So much of the letter as relates to the governor's letter, is as follows:

6 On this occasion I think it fit to acquaint you, that there has lately fallen into my hands part of a correspondence that I have reason to believe laid the foundation of most, if not

all our present grievances. I am not at Jiberty to tell through what channel I received it; and I have engaged that it shall not be printed, nor any copies taken of the whole, or any part of it; but I am allowed to let it be seen by some men of worth in the province, for their satisfaction only. In confidence of your preserving inviolably my engagement, I send you inclosed the original letters, to obviate every pretence of unfairness in copying, interpolation, or omission. The hands of the gentlemen will be well known. Possibly they may not like such an exposal of their conduct, however tenderly and privately it may be managed. But if they are good men, or pretend to be such, and agree that all good men wish a good understanding and harmony to subsist between the colonies and their mother country, they ought the less to regret, that at the small expense of their reputation for sincerity and public spirit among their compatriots, so desirable an event may in some degree be forwarded. For my own part, I cannot but acknowlege, that my resentment against this country, for its arbitrary measures in governing us, conducted by the late minister, bas, since my conviction by these papers, that those measures were projected, advised, and called for, by men of character among ourselves, and whose advice must therefore be attended with all the weight that was proper to mislead, and which could therefore scarce fail of misleading; my own resentment, I say, has by this means been exceedingly abated. I think they must have the same effect with you; but I am not, as I have said, at liberty to make the letters public. I can only allow them to be seen by yourself, by the other gentlemen of the committee of correspondence, by Messrs. Bowdoin and Pitts of the council, and doctors Chauncey, Cooper, and Winthrop, with a few such other gentlemen as you may think fit to show them to. After being some months in your possession, you are requested to return them to me.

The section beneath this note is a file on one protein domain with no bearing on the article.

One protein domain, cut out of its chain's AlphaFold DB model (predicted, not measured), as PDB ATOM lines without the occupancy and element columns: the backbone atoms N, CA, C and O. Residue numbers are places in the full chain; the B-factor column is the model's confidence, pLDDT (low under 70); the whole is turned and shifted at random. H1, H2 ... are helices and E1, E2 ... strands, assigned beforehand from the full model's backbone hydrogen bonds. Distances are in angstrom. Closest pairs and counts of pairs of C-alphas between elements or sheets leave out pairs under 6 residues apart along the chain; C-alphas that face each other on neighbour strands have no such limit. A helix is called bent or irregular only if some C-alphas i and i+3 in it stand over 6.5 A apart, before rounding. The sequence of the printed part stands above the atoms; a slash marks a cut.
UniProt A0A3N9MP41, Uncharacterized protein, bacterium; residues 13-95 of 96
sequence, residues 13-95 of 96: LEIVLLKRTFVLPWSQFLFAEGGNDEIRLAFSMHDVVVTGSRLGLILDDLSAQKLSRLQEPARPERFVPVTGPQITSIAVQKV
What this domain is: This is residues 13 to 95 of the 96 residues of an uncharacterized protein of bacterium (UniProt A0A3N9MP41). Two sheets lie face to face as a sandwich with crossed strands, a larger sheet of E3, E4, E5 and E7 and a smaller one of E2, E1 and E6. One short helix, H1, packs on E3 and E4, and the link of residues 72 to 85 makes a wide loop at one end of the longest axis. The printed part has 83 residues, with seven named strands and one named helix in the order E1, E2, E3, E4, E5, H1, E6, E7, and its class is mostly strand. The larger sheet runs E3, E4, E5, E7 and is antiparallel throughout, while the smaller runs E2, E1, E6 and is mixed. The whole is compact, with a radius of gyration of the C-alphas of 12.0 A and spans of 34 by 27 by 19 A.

“As to the writers, I can easily as well as charitably conceive it possible, that a man educated in prepossessions of the unbounded authority of parliament, &c. may think unjustifiable every opposition even to its unconstitutional exactions, and imagine it their duty to suppress, as much as in them lies, such opposition. But when I find them bartering away the liberties of their native country for posts, and negotiating for salaries and pensions extorted from the people; and conscious of the odium these might be attended with, calling for troops to protect and secure the enjoyment of them; when I see them exciting jealousies in the crown, and provoking it to work against so great a part of its faithful subjects; creating enmities between the different countries of which the empire consists; occasioning a great expense to the old country for suppressing or preventing imaginary rebellions in the new, and to the new country for the payment of needless gratifications to useless officers and enemies; I cannot but doubt their sincerity even in the political principles they profess, and deem them mere time-servers, seeking their own private emolument, through any quantity of public mischicf; betrayers of the interest, not of their native country only, but of the government they pretend to serve, and of the whole English empire.

“With the greatest esteem and respect, I have the honor to be, sir, your and the committee's most obedient humble servant,


My next letter is of Jan. 5th, 1773, to the same gentleman, beginning with these words.—I did myself the honor of writing to you on the 2d of December past, inclosing some original letters from persons at Boston, which I hope got safe to hand.”—And then goes on with other business transacted by me as agent, and is signed with my name as usual. In truth I never sent an anonymous letter to any person in America, since my residence in London, unless where two or more letters happened to be on the same paper, the first a copy of a preceding letter, and the subsequent referring to the preceding; in that case, I may possibly have omitted signing more than one of them as unnecessary.

The first letter, acknowleging the receipt of the papers, is dated Boston, March 24th, 1773, and begins thus: “ I have